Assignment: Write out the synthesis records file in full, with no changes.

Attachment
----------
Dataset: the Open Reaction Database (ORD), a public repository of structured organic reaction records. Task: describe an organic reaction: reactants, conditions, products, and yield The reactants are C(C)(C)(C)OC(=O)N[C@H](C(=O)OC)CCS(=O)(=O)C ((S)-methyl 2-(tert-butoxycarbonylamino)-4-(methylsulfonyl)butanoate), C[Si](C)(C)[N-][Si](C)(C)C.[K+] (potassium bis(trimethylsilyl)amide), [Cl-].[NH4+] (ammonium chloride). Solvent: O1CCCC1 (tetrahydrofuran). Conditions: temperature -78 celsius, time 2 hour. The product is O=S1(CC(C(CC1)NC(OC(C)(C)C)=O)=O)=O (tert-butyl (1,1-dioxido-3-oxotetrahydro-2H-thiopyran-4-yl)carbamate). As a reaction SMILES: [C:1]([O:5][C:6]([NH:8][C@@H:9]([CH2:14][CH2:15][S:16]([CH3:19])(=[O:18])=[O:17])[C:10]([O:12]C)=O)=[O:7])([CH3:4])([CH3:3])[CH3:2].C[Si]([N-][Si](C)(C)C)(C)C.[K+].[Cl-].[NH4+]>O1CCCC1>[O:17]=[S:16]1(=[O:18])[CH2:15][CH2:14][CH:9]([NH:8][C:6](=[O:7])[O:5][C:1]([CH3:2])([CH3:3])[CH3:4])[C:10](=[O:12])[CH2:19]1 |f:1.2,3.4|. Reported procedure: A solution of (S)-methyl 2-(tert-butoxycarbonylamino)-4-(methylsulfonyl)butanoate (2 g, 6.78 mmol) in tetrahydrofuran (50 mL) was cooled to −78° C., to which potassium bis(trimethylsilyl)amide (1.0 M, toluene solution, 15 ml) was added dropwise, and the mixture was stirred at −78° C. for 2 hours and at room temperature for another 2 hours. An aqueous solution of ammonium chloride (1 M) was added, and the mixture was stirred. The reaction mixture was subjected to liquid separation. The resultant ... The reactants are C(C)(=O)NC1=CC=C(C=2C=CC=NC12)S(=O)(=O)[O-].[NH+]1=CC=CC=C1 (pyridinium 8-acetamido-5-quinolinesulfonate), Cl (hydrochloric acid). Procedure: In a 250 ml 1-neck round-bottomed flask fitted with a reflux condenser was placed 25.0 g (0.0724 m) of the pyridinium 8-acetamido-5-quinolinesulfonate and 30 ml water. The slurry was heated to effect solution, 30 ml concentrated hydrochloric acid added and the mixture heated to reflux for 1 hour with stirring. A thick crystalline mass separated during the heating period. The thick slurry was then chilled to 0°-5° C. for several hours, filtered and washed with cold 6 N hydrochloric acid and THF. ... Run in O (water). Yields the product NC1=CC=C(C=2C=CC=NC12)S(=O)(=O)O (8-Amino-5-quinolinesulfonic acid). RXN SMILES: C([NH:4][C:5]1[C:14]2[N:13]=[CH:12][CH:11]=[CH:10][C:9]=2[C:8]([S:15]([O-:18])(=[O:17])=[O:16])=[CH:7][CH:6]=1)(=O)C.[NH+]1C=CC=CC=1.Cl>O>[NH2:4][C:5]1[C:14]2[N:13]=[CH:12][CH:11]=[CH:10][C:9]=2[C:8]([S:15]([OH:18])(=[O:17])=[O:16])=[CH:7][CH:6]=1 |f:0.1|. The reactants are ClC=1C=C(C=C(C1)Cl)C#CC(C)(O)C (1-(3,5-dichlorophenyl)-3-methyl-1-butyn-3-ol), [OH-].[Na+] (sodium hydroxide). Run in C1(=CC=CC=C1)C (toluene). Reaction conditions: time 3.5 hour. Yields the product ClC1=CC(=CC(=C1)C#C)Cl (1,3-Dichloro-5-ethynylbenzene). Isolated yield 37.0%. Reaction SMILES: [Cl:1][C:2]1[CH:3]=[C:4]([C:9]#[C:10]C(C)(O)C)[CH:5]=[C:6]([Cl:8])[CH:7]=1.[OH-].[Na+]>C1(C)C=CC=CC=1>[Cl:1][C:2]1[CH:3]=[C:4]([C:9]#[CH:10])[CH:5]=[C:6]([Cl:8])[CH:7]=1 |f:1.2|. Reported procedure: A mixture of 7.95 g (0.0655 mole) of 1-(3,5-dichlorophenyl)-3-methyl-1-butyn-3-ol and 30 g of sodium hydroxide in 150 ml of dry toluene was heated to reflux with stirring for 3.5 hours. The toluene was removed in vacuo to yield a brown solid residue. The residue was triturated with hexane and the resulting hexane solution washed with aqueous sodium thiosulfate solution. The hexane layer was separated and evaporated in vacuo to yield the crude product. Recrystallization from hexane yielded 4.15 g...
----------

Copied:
Dataset: the Open Reaction Database (ORD), a public repository of structured organic reaction records. Task: describe an organic reaction: reactants, conditions, products, and yield The reactants are C(C)(C)(C)OC(=O)N[C@H](C(=O)OC)CCS(=O)(=O)C ((S)-methyl 2-(tert-butoxycarbonylamino)-4-(methylsulfonyl)butanoate), C[Si](C)(C)[N-][Si](C)(C)C.[K+] (potassium bis(trimethylsilyl)amide), [Cl-].[NH4+] (ammonium chloride). Solvent: O1CCCC1 (tetrahydrofuran). Conditions: temperature -78 celsius, time 2 hour. The product is O=S1(CC(C(CC1)NC(OC(C)(C)C)=O)=O)=O (tert-butyl (1,1-dioxido-3-oxotetrahydro-2H-thiopyran-4-yl)carbamate). As a reaction SMILES: [C:1]([O:5][C:6]([NH:8][C@@H:9]([CH2:14][CH2:15][S:16]([CH3:19])(=[O:18])=[O:17])[C:10]([O:12]C)=O)=[O:7])([CH3:4])([CH3:3])[CH3:2].C[Si]([N-][Si](C)(C)C)(C)C.[K+].[Cl-].[NH4+]>O1CCCC1>[O:17]=[S:16]1(=[O:18])[CH2:15][CH2:14][CH:9]([NH:8][C:6](=[O:7])[O:5][C:1]([CH3:2])([CH3:3])[CH3:4])[C:10](=[O:12])[CH2:19]1 |f:1.2,3.4|. Reported procedure: A solution of (S)-methyl 2-(tert-butoxycarbonylamino)-4-(methylsulfonyl)butanoate (2 g, 6.78 mmol) in tetrahydrofuran (50 mL) was cooled to −78° C., to which potassium bis(trimethylsilyl)amide (1.0 M, toluene solution, 15 ml) was added dropwise, and the mixture was stirred at −78° C. for 2 hours and at room temperature for another 2 hours. An aqueous solution of ammonium chloride (1 M) was added, and the mixture was stirred. The reaction mixture was subjected to liquid separation. The resultant ... The reactants are C(C)(=O)NC1=CC=C(C=2C=CC=NC12)S(=O)(=O)[O-].[NH+]1=CC=CC=C1 (pyridinium 8-acetamido-5-quinolinesulfonate), Cl (hydrochloric acid). Procedure: In a 250 ml 1-neck round-bottomed flask fitted with a reflux condenser was placed 25.0 g (0.0724 m) of the pyridinium 8-acetamido-5-quinolinesulfonate and 30 ml water. The slurry was heated to effect solution, 30 ml concentrated hydrochloric acid added and the mixture heated to reflux for 1 hour with stirring. A thick crystalline mass separated during the heating period. The thick slurry was then chilled to 0°-5° C. for several hours, filtered and washed with cold 6 N hydrochloric acid and THF. ... Run in O (water). Yields the product NC1=CC=C(C=2C=CC=NC12)S(=O)(=O)O (8-Amino-5-quinolinesulfonic acid). RXN SMILES: C([NH:4][C:5]1[C:14]2[N:13]=[CH:12][CH:11]=[CH:10][C:9]=2[C:8]([S:15]([O-:18])(=[O:17])=[O:16])=[CH:7][CH:6]=1)(=O)C.[NH+]1C=CC=CC=1.Cl>O>[NH2:4][C:5]1[C:14]2[N:13]=[CH:12][CH:11]=[CH:10][C:9]=2[C:8]([S:15]([OH:18])(=[O:17])=[O:16])=[CH:7][CH:6]=1 |f:0.1|. The reactants are ClC=1C=C(C=C(C1)Cl)C#CC(C)(O)C (1-(3,5-dichlorophenyl)-3-methyl-1-butyn-3-ol), [OH-].[Na+] (sodium hydroxide). Run in C1(=CC=CC=C1)C (toluene). Reaction conditions: time 3.5 hour. Yields the product ClC1=CC(=CC(=C1)C#C)Cl (1,3-Dichloro-5-ethynylbenzene). Isolated yield 37.0%. Reaction SMILES: [Cl:1][C:2]1[CH:3]=[C:4]([C:9]#[C:10]C(C)(O)C)[CH:5]=[C:6]([Cl:8])[CH:7]=1.[OH-].[Na+]>C1(C)C=CC=CC=1>[Cl:1][C:2]1[CH:3]=[C:4]([C:9]#[CH:10])[CH:5]=[C:6]([Cl:8])[CH:7]=1 |f:1.2|. Reported procedure: A mixture of 7.95 g (0.0655 mole) of 1-(3,5-dichlorophenyl)-3-methyl-1-butyn-3-ol and 30 g of sodium hydroxide in 150 ml of dry toluene was heated to reflux with stirring for 3.5 hours. The toluene was removed in vacuo to yield a brown solid residue. The residue was triturated with hexane and the resulting hexane solution washed with aqueous sodium thiosulfate solution. The hexane layer was separated and evaporated in vacuo to yield the crude product. Recrystallization from hexane yielded 4.15 g...